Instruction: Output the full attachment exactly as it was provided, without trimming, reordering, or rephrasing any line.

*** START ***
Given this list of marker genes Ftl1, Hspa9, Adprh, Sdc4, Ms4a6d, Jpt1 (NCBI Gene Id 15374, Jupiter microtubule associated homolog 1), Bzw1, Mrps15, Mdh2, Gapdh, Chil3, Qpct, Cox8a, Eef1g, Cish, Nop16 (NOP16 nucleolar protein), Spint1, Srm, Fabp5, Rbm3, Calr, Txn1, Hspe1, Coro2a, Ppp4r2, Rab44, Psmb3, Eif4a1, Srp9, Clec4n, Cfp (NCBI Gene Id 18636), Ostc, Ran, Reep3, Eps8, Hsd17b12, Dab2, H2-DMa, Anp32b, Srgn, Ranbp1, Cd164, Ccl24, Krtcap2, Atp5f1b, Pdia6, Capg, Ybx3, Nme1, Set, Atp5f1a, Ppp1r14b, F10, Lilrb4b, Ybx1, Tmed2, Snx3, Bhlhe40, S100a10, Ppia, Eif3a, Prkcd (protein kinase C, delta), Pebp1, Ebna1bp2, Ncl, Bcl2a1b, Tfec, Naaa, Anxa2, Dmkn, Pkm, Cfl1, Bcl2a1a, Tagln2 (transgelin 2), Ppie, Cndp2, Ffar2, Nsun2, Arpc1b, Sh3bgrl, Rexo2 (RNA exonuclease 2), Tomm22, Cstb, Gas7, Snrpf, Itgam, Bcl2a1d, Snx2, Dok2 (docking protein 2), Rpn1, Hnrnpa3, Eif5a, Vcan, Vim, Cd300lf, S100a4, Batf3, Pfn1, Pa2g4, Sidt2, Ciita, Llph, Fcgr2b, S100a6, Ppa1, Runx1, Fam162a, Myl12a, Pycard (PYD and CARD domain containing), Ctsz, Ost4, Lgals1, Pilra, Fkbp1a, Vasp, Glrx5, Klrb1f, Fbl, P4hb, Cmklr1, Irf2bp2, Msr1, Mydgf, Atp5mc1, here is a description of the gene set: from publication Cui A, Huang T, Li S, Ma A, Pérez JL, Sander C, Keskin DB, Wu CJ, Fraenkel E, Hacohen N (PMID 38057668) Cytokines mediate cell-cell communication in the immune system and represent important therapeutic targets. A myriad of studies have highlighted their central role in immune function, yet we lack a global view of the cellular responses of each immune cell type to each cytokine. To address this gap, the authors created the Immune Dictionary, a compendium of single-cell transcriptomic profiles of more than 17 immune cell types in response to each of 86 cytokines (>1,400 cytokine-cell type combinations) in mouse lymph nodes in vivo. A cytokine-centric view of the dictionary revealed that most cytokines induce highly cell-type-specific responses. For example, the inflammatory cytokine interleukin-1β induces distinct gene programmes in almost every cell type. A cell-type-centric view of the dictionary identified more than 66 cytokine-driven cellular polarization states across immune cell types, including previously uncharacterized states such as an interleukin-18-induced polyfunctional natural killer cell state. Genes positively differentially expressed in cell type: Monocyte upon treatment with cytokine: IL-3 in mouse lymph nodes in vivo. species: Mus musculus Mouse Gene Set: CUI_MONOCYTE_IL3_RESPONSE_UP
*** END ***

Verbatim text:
Given this list of marker genes Ftl1, Hspa9, Adprh, Sdc4, Ms4a6d, Jpt1 (NCBI Gene Id 15374, Jupiter microtubule associated homolog 1), Bzw1, Mrps15, Mdh2, Gapdh, Chil3, Qpct, Cox8a, Eef1g, Cish, Nop16 (NOP16 nucleolar protein), Spint1, Srm, Fabp5, Rbm3, Calr, Txn1, Hspe1, Coro2a, Ppp4r2, Rab44, Psmb3, Eif4a1, Srp9, Clec4n, Cfp (NCBI Gene Id 18636), Ostc, Ran, Reep3, Eps8, Hsd17b12, Dab2, H2-DMa, Anp32b, Srgn, Ranbp1, Cd164, Ccl24, Krtcap2, Atp5f1b, Pdia6, Capg, Ybx3, Nme1, Set, Atp5f1a, Ppp1r14b, F10, Lilrb4b, Ybx1, Tmed2, Snx3, Bhlhe40, S100a10, Ppia, Eif3a, Prkcd (protein kinase C, delta), Pebp1, Ebna1bp2, Ncl, Bcl2a1b, Tfec, Naaa, Anxa2, Dmkn, Pkm, Cfl1, Bcl2a1a, Tagln2 (transgelin 2), Ppie, Cndp2, Ffar2, Nsun2, Arpc1b, Sh3bgrl, Rexo2 (RNA exonuclease 2), Tomm22, Cstb, Gas7, Snrpf, Itgam, Bcl2a1d, Snx2, Dok2 (docking protein 2), Rpn1, Hnrnpa3, Eif5a, Vcan, Vim, Cd300lf, S100a4, Batf3, Pfn1, Pa2g4, Sidt2, Ciita, Llph, Fcgr2b, S100a6, Ppa1, Runx1, Fam162a, Myl12a, Pycard (PYD and CARD domain containing), Ctsz, Ost4, Lgals1, Pilra, Fkbp1a, Vasp, Glrx5, Klrb1f, Fbl, P4hb, Cmklr1, Irf2bp2, Msr1, Mydgf, Atp5mc1, here is a description of the gene set: from publication Cui A, Huang T, Li S, Ma A, Pérez JL, Sander C, Keskin DB, Wu CJ, Fraenkel E, Hacohen N (PMID 38057668) Cytokines mediate cell-cell communication in the immune system and represent important therapeutic targets. A myriad of studies have highlighted their central role in immune function, yet we lack a global view of the cellular responses of each immune cell type to each cytokine. To address this gap, the authors created the Immune Dictionary, a compendium of single-cell transcriptomic profiles of more than 17 immune cell types in response to each of 86 cytokines (>1,400 cytokine-cell type combinations) in mouse lymph nodes in vivo. A cytokine-centric view of the dictionary revealed that most cytokines induce highly cell-type-specific responses. For example, the inflammatory cytokine interleukin-1β induces distinct gene programmes in almost every cell type. A cell-type-centric view of the dictionary identified more than 66 cytokine-driven cellular polarization states across immune cell types, including previously uncharacterized states such as an interleukin-18-induced polyfunctional natural killer cell state. Genes positively differentially expressed in cell type: Monocyte upon treatment with cytokine: IL-3 in mouse lymph nodes in vivo. species: Mus musculus Mouse Gene Set: CUI_MONOCYTE_IL3_RESPONSE_UP